Two types of tours are given of the dam: The $8 tour that takes about 40 minutes and leaves every 20 minutes, and the more 'hard hat' tour (I think $20) that is much more involved. I wanted to take the hard hat tour, but my time was short because I wanted to see the Porn Stars at AdultDex, and the hard hat tour didn't leave for another hour and a half when I visited the dam. In retrospect, I should have waited around for the hard hat tour.

Some trivia gleaned from the normal tour:

  • When the dam was first built, there were theories bandied about that the enormous concentration of concrete in one spot would throw the earth off its axis. If this happened, some of the smaller countries were planning to sue for reparations in the World Court.
  • About 20 years ago, the administrator of the dam decided he didn't like the bats that lived there, so he had them exterminated. Needless to say, it is now plagued by insects. Attempts are being made to bring the bats back.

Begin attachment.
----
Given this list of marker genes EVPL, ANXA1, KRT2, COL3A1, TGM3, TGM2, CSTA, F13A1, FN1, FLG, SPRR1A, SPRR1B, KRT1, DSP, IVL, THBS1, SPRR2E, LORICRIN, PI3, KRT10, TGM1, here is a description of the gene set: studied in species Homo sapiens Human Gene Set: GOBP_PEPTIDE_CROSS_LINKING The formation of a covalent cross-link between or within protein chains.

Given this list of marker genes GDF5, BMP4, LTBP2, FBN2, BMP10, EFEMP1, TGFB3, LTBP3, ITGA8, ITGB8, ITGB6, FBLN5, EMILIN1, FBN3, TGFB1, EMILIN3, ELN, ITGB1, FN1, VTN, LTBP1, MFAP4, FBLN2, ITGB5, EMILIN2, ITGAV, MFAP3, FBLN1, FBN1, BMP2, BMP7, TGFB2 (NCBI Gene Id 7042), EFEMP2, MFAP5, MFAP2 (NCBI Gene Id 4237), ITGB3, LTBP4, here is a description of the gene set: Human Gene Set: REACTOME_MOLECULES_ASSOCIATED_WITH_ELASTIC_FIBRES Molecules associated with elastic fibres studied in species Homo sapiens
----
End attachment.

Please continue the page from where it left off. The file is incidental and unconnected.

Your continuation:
• Although Las Vegas is only a 45 minute drive away from the dam (and half the time is spent on slow roads), it only gets about 2% of the dam's power output. This is because, when the dam was built and power was being assigned, the city only had a population of 6,000, and the mayor saw no reason for the population to increase by any significant amount.
  • The dam was originally expected to have a service life of 1,500 years. Now that other dams upstream of the Hoover Dam keep silt from accumulating under the dam, the expected lifetime has doubled to 3,000 years.
  • Watching specials on The History Channel, you will hear that about 100 people died during work on the dam. The number is actually over 400, but because the government listed Carbon Monoxide poisoning and Black Lung as unrelated diseases, most of these deaths were not listed as occupation-related.
  • At the top of the Dam, there is a star map that gives the appearance of the sky at the time that the dam was completed, as well as a description of the earth's axial wobble, so that archaeologists of the distant future might be able to fix the time that the dam was built.
  • The Hoover Dam is the only Federal Public Works project that has (directly) paid for itself.
The tour guides claim that, due to the impact of the Hoover Dam on irrigation, hydroelectric power, design of future dams, and growth of the Western United States, it is the most important structure ever built in human history. They may be right.